In early 18th century England, a frail Queen Anne occupies the throne and her close friend, Lady Sarah, governs the country in her stead. When a new servant, Abigail, arrives, her charm endears her to Sarah.
Ron Stallworth, an African American police officer from Colorado Springs, CO, successfully manages to infiltrate the local Ku Klux Klan branch with the help of a Jewish surrogate who eventually becomes its leader. Based on actual events.
John David Washington,
The story of Dick Cheney, an unassuming bureaucratic Washington insider, who quietly wielded immense power as Vice President to George W. Bush, reshaping the country and the globe in ways that we still feel today.
In 1962, Tony "Tony Lip" Vallelonga, a tough bouncer, is looking for work when his nightclub is closed for renovations. The most promising offer turns out to be the driver for the African-American classical pianist Don Shirley for a concert tour into the Deep South states. Although hardly enthused at working for a black man, Tony accepts the job and they begin their trek armed with The Negro Motorist Green Book, a travel guide for safe travel through America's racial segregation. Together, the snobbishly erudite pianist and the crudely practical bouncer can barely get along with their clashing attitudes to life and ideals. However, as the disparate pair witness and endure America's appalling injustices on the road, they find a newfound respect for each other's talents and start to face them together. In doing so, they would nurture a friendship and understanding that would change both their lives.Written by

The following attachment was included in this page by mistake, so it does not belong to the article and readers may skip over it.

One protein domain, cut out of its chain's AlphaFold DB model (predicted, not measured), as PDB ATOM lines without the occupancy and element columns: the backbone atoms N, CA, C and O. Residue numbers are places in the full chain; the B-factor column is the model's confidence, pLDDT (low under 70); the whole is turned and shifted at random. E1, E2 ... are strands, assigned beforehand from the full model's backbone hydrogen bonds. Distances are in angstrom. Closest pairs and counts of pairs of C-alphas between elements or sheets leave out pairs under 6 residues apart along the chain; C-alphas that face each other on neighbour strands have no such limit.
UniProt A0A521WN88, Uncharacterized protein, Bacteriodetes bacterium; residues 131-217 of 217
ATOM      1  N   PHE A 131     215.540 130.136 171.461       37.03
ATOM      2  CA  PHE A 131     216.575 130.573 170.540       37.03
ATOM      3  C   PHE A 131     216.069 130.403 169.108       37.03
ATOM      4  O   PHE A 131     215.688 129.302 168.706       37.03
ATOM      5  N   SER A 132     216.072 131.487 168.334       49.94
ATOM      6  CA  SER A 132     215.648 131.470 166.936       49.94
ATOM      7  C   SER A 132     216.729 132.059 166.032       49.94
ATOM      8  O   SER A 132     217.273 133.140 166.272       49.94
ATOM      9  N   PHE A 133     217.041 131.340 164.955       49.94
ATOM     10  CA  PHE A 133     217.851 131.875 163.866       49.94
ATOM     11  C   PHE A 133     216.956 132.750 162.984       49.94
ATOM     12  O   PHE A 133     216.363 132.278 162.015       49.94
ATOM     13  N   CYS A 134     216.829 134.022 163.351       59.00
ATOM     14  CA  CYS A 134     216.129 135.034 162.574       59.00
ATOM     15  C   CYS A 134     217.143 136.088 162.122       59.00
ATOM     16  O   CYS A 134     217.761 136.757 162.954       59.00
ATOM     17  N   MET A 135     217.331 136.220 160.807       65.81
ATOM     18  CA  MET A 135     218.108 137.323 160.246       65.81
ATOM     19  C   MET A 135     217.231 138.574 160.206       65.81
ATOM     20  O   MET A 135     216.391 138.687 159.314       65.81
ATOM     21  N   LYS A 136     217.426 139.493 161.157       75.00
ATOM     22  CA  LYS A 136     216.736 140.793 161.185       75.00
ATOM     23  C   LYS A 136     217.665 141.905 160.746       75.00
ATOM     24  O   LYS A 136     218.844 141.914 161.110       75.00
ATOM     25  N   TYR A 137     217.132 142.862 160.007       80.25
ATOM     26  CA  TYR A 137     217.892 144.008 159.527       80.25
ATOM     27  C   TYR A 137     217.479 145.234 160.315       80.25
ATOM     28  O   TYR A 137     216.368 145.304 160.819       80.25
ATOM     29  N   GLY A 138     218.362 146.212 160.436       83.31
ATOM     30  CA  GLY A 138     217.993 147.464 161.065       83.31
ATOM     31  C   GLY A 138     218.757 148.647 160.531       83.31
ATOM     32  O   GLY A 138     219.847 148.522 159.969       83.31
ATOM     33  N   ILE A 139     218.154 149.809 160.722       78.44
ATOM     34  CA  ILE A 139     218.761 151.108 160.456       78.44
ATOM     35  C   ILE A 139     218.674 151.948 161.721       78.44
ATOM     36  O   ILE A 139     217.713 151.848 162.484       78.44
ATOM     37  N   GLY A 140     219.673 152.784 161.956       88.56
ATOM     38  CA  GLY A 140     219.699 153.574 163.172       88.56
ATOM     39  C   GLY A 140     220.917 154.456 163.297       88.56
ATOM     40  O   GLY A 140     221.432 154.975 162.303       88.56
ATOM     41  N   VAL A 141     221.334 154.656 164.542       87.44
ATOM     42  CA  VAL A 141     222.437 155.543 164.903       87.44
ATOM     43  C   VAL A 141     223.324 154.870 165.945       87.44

Kenneth Chisholm (firstname.lastname@example.org)
The real Tony Lip is best known for playing Carmine Lupertazzi on The Sopranos and has had roles in several Martin Scorsese movies. See more »
The movie is set in late 1962 but several 1964 cars feature in various scenes.
The opening in front of the Copa already has two '64 Chevrolets passing the club, while a '64 Ford Fairlane is across the street where Tony parks up his Packard when he returns home after learning the club would be closed for renovations.
'64 Ford Fairlanes are also seen in some of the street traffic in various scenes, while the final time Tony is pulled over by a police cruiser has the office in a '64 Chevrolet. See more »
[Eating KFC in Kentucky]
Mmm. I think this is the best Kentucky Fried Chicken I ever had. But I guess it's fresher down here, right?
See more »
Real-life photos of Dr. Donald Shirley and Frank "Tony Lip" Vallelonga, and a few insights into their life after the events in the movie, are shown before the credits roll. See more »
I saw Don Shirley perform in college in 1966. At the time I simply thought he was a hell of a pianist, using that bass and cello to come up with a unique sound. So when this movie came along, I thought "I saw that guy!" I know the critics are being hard on this film, but I sat for two hours, totally captivated. I know there are stereotypes. Could that be because the repeated actions against minorities and the actions of racists have become so commonplace they seem like stereotypes. I believe the performances of these two fine actor made the show. There is a subtlety to this movie that transcends many others of its type. Yes, there are Southern cops; yes, there are men's rooms that are off limits; yes, there are simplistic views of racism by white New Yorkers. But what I got was a realistic presentation of an evolving friendship. Shirley is abrasive and self-centered; Lip is clueless most of the time. And I believed in them. See this film.
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